Belém is known for some truly mesmerizing landmarks like the Belém Tower and Jerónimos Monastery, but it is also home to wonderful museums. Detailing various aspects of Portuguese history and culture, they provide interesting and unique ways to spend a couple of hours, making them great for escaping the summer sun or the cool winter breeze. Here are the Culture Trip’s choices of the best museums in Belém.
If there’s only time to visit one museum, the MAAT is a fantastic choice. Known as the Museum of Art, Architecture, and Technology, it represents Lisbon in a totally unique way with the building’s architecture standing as a symbol of the local maritime history and doubling as a fantastic miradouro (scenic viewpoint) over the Tagus River. Inaugurated in the fall of 2016, it brings together entrepreneurs and forward thinkers from many backgrounds whose exhibits represent key elements in modern Portuguese culture, specifically architecture and technology.
Spend a day immersed in modern and contemporary art by visiting the Berardo Collection Museum. This permanent exhibit is the personal collection of businessman and art collector José Berardo and pieces date back to the turn of the 20th century; they continue on to represent the shift in art through the next 100+ years.
Spend an afternoon learning about the coaches used by Portugal’s (and Europe’s) aristocracy and royalty from the 17th to the 19th-century. The museum itself is over 100 years old and was first inaugurated by Portugal’s Queen Amelie in 1905. The extensive collection of horse-drawn coach-wagons is known as one of the largest in the world, making this museum a popular one to visit, plus the coaches themselves are stunning to behold, many once belonging to historically-important European monarchs and even some representatives from the Vatican.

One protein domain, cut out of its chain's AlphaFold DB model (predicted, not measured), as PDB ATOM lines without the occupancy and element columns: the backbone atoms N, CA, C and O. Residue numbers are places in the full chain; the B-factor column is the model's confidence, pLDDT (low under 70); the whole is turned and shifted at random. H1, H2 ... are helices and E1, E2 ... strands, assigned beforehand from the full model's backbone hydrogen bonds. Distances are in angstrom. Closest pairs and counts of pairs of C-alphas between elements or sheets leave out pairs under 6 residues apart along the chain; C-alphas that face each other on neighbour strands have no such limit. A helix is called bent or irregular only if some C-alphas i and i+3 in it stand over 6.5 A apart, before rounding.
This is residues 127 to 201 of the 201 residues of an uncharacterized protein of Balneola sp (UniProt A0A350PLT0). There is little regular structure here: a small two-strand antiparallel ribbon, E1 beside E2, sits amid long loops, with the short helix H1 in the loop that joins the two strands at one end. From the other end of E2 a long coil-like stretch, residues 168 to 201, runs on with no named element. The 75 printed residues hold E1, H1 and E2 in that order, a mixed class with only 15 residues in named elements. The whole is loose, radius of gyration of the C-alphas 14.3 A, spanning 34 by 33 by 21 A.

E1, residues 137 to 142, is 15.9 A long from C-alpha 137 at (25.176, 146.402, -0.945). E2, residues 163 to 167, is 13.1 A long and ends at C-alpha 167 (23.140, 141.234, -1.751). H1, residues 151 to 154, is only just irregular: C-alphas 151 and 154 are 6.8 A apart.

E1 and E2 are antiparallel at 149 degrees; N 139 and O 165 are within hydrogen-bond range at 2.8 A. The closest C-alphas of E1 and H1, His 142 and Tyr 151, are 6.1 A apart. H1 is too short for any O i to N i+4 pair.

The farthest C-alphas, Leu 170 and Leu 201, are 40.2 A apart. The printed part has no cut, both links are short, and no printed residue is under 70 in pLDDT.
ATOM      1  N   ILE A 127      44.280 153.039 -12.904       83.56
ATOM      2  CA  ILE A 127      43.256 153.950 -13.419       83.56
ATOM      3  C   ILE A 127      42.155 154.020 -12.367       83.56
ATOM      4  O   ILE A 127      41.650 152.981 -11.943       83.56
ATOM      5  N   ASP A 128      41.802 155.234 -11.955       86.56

Not to be confused with the Calouste Gulbenkian Museum (also in Lisbon), the Planetarium has been teaching visitors about the cosmos for over 50 years (since 1965). The show-stealer is the overhead simulator imitating the nighttime sky and its many constellations.
Once home to Lisbon’s royalty, the Belém Palace is now the official residence of Portugal’s Presidents, although parts of it have been converted into a museum dedicated to the national history (including the flag and past presidential terms). Initially dating back to the 16th century, the building that stands today was built roughly 200 years later in the 18th century and depicts Baroque styles. While there look for a green flag, which means that the president is in town.
Opened in the 1890s, Belém’s archaeologic museum contains the largest collection in Portugal with artifacts dating back to Palaeolithic times and showcasing pieces from cultures around the world. It is also connected to the Jerónimos Monastery, so why not kill two hypothetical birds with one stone by visiting both?
Also sharing building space with the Jerónimos Monastery and the National Archaeological Museum is the Navy Museum, also known as the Maritime Museum. Dedicated to one of the most important times in Portuguese history, it outlines the history of navigation and showcases unique pieces like charts, instruments and small-scale models of historical ships and other vessels. This is an excellent spot to learn more about Portugal’s role during the Age of Discoveries, which is perhaps one reason why this museum is among the more popular spots in Lisbon.